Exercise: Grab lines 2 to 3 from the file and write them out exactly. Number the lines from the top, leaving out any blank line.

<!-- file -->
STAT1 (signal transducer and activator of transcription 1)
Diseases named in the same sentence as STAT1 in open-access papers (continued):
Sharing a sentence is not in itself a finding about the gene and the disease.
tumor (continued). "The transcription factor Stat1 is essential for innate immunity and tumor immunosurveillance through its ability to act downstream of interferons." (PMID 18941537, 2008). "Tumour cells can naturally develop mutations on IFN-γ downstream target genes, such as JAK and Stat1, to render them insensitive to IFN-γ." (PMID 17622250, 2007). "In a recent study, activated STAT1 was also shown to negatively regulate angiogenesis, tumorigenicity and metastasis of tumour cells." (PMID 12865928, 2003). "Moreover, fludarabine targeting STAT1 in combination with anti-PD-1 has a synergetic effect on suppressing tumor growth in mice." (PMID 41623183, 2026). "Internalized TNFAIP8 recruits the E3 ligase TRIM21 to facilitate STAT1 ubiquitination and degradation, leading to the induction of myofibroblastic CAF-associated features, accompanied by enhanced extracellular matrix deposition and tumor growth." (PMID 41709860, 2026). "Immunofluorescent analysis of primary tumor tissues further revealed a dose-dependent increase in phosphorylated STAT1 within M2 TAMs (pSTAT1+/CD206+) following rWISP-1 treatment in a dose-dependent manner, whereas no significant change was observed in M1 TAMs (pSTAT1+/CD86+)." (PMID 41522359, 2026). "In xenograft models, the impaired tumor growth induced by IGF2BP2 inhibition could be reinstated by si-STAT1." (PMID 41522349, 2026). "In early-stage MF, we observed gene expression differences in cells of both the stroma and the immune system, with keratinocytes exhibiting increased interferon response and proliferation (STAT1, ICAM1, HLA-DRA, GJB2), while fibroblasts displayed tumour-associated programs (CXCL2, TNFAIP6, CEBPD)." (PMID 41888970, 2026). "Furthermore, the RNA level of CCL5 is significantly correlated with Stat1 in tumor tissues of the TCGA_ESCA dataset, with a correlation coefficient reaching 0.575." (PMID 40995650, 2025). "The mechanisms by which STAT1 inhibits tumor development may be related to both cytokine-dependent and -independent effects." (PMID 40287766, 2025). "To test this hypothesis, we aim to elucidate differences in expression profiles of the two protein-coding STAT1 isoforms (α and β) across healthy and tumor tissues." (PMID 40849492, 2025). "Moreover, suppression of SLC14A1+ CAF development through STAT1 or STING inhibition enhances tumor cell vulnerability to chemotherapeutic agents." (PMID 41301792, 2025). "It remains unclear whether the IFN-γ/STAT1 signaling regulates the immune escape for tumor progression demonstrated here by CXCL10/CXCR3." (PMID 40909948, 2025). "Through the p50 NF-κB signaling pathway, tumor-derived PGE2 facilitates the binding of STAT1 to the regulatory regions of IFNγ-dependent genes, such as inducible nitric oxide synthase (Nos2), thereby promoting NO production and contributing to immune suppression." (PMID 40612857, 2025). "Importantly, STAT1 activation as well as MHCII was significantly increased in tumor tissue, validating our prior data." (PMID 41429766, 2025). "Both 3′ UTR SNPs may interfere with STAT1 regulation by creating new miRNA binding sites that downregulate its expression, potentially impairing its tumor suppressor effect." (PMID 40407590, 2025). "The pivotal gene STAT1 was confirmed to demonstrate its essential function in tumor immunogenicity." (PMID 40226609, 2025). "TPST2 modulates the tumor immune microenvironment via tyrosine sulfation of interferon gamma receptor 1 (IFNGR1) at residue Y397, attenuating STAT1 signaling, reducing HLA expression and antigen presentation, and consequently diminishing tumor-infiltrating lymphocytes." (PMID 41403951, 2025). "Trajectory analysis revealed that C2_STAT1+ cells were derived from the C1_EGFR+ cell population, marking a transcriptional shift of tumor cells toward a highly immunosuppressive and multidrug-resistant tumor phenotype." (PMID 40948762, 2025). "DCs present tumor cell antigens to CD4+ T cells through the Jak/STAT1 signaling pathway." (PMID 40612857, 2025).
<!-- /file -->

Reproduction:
Diseases named in the same sentence as STAT1 in open-access papers (continued):
Sharing a sentence is not in itself a finding about the gene and the disease.